The Standoff at Sparrow Creek was not what I was expecting in any way shape or form. I am going to chalk this up as a learning experience. Don't always expect a cliched action film. Writer/director Henry Dunham has found a way to round up a who's who of character actors, put them in a warehouse, construct a sharp script, and let the audience see how it unfolds. This is a dialogue driven drama, with little to no action, and yet, it is tense from beginning to end. The Standoff at Sparrow Creek is a boiling pot, waiting to flow over, and easily one of the more unique scripts in cinema for some time.

It begins with Gannon (James Badge Dale), in his mobile home, reports about a shooting on the news, and the sounds of loud gunfire in the distance. The word is that a person in full military gear has opened fire on a police officers memorial service and immediately Gannon begins texting someone. One by one, Gannon, Noah (Brian Geraghty), Beckmann (Patrick Fischler), Morris (Happy Anderson), Keating (Robert Aramayo), Hubbel (Gene Jones), and Ford (Chris Mulkey) meet up at a warehouse. They are a local militia, clearly a group of men pissed off at the world, stocked to the brim with guns, ammo, grenades, and gear. There is only one gun missing and someone in that room is responsible. Who will own up to that? If one person in the militia did this, all will be associated as accomplices. Someone must come clean before they all get taken down, but how do you get a madman to fess up to his killing spree? This is a standoff alright, and none of these men want to crack.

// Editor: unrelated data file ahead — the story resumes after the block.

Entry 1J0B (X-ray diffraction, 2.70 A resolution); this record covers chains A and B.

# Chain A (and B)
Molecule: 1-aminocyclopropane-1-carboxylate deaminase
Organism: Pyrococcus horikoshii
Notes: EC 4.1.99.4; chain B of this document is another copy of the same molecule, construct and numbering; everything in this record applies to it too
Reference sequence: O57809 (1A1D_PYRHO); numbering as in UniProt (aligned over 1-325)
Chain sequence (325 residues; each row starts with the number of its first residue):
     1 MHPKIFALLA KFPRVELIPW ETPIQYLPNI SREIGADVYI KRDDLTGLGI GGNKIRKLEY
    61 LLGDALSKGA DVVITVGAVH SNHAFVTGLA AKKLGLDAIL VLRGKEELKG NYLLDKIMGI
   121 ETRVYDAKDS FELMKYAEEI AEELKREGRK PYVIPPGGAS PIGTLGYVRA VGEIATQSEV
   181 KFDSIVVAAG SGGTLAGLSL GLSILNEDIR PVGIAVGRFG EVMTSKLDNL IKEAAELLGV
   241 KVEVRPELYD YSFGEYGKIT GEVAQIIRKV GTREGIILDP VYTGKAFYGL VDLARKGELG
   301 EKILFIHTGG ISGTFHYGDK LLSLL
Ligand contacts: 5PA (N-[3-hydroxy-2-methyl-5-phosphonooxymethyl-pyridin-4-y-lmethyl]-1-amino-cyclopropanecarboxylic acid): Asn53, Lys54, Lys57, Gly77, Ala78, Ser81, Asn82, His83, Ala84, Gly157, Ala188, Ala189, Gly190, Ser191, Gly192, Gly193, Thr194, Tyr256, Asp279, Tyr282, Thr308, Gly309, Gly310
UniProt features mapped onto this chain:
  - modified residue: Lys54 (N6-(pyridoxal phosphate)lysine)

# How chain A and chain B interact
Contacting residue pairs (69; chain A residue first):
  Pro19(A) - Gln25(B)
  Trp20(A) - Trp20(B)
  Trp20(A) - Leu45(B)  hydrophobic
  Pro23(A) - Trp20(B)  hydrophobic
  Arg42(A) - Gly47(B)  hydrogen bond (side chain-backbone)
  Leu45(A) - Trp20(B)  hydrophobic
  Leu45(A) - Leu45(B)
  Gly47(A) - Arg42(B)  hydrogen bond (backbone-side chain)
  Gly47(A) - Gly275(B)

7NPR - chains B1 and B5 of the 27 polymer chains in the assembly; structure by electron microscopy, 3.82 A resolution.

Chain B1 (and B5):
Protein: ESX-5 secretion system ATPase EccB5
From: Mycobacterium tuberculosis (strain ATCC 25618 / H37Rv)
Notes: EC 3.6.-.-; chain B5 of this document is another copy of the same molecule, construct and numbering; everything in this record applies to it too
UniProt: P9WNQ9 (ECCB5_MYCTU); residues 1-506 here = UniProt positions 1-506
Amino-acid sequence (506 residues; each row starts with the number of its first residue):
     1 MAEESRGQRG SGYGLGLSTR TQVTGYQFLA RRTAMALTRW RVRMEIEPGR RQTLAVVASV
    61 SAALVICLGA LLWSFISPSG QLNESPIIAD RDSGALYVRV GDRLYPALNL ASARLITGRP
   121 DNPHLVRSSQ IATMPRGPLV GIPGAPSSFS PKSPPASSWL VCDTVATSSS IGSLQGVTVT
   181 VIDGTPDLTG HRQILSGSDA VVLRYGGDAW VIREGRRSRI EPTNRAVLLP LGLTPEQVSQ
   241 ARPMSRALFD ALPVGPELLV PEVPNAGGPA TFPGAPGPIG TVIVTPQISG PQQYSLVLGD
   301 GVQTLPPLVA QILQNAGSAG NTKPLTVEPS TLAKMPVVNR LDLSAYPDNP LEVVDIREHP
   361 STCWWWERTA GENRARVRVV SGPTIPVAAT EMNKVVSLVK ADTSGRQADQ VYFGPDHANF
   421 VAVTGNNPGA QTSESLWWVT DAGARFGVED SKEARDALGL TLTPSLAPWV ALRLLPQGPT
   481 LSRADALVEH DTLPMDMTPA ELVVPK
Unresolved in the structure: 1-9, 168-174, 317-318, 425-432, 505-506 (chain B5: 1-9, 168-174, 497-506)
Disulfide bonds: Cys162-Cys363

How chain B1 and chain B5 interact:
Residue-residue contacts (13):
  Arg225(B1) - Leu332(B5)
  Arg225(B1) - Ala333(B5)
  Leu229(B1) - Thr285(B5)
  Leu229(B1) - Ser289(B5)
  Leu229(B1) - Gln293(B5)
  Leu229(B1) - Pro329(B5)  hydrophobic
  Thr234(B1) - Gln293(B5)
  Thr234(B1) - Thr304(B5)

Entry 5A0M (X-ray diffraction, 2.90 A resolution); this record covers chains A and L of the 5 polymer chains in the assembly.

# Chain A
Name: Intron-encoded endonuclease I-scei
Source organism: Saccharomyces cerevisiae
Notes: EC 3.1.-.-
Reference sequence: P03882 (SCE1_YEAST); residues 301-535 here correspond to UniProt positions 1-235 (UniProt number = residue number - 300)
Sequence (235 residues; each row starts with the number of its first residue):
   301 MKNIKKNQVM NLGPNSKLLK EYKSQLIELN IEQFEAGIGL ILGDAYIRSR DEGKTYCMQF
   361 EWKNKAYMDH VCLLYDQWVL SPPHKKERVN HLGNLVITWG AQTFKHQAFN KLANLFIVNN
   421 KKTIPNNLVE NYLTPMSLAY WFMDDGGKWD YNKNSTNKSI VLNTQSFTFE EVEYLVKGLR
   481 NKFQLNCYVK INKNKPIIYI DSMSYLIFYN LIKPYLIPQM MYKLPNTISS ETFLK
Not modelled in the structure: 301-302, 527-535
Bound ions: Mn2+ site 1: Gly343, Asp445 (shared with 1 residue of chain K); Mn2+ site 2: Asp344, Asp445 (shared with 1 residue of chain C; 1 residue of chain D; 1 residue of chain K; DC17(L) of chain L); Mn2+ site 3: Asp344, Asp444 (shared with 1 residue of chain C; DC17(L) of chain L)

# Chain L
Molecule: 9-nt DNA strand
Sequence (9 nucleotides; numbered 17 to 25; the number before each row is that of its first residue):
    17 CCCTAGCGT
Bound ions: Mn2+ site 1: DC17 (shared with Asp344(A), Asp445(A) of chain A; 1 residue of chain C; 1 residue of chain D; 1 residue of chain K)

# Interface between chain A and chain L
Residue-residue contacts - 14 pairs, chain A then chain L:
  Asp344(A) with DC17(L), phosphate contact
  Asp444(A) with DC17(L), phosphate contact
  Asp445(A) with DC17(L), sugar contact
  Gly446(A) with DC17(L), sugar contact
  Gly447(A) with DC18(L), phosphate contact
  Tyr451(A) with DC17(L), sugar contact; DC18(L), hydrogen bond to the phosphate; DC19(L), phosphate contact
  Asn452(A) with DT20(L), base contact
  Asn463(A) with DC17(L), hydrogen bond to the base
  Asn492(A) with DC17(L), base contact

For some viewers, Sparrow Creek won't excite them. This is heavy on the conversation, involving one on one interrogations of each character. Dunham is writing in a style similar to a David Mamet or an Aaron Sorkin. He allows the words do the heavy lifting and the tension stretch till we can't take it anymore. The narrative becomes believable when you have actors that simply look the part. Gene Jones- famous for his work in No Country for Old Men- has a face and voice that feels plucked out of a John Ford western. James Badge Dale, who does a majority of the work, has a leading man look about him, but also a calmness that makes him scary cool. The same goes for the rest of the cast, which is a major reason why I dug this movie.

The third act of The Standoff at Sparrow Creek is a bit more of the same, but with each interrogation revealing more, inching us closer to finding out just exactly who it was that went on the angry rampage. It cannot go without mentioning that Dunham does an expert job of directing using his setting as a character. The warehouse is scary, with long dark corridors, bright yellow lit rooms, and subtle glares of street lamps outside. I find it impossible to not recall a movie such as Reservoir Dogs, which might be Dunham's inspiration. Either way, the setting creates an atmosphere that pairs perfectly with the situation, leading to an ending that is equally satisfying and surprisingly tasteful, considering the possibilities of death for these characters.

Movies such as The Standoff at Sparrow Creek are not praised enough these days. The direction and writing from Dunham is excellent. Much like the talents of Hell or High Water writer Taylor Sheridan, I cannot wait to see what Dunham does next. With a strong cast, his powerful writing, and an intense setting that allows us to enjoy the craft of actors that don't get enough credit to begin with; The Standoff at Sparrow Creek is an outstanding thriller.


Written by: Leo Brady

The Standoff at Sparrow Creek